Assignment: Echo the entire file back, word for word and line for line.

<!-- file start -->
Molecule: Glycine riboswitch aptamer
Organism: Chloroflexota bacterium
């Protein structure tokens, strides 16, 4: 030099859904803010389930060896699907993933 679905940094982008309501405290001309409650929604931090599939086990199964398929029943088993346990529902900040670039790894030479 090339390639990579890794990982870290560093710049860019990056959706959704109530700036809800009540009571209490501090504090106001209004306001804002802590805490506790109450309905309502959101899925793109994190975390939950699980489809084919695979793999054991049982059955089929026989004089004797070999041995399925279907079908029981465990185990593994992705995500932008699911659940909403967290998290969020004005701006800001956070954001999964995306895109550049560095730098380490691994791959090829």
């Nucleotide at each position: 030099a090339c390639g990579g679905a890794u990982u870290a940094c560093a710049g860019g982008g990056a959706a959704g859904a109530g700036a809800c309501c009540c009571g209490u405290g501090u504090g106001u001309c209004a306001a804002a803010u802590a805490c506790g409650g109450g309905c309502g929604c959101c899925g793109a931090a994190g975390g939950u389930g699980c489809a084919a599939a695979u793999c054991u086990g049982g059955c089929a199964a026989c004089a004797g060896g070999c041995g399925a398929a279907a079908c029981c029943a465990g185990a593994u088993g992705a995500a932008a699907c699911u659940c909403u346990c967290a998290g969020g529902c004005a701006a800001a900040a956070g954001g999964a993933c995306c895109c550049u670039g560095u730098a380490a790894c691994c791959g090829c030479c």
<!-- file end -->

Molecule: Glycine riboswitch aptamer
Organism: Chloroflexota bacterium
């Protein structure tokens, strides 16, 4: 030099859904803010389930060896699907993933 679905940094982008309501405290001309409650929604931090599939086990199964398929029943088993346990529902900040670039790894030479 090339390639990579890794990982870290560093710049860019990056959706959704109530700036809800009540009571209490501090504090106001209004306001804002802590805490506790109450309905309502959101899925793109994190975390939950699980489809084919695979793999054991049982059955089929026989004089004797070999041995399925279907079908029981465990185990593994992705995500932008699911659940909403967290998290969020004005701006800001956070954001999964995306895109550049560095730098380490691994791959090829």
């Nucleotide at each position: 030099a090339c390639g990579g679905a890794u990982u870290a940094c560093a710049g860019g982008g990056a959706a959704g859904a109530g700036a809800c309501c009540c009571g209490u405290g501090u504090g106001u001309c209004a306001a804002a803010u802590a805490c506790g409650g109450g309905c309502g929604c959101c899925g793109a931090a994190g975390g939950u389930g699980c489809a084919a599939a695979u793999c054991u086990g049982g059955c089929a199964a026989c004089a004797g060896g070999c041995g399925a398929a279907a079908c029981c029943a465990g185990a593994u088993g992705a995500a932008a699907c699911u659940c909403u346990c967290a998290g969020g529902c004005a701006a800001a900040a956070g954001g999964a993933c995306c895109c550049u670039g560095u730098a380490a790894c691994c791959g090829c030479c």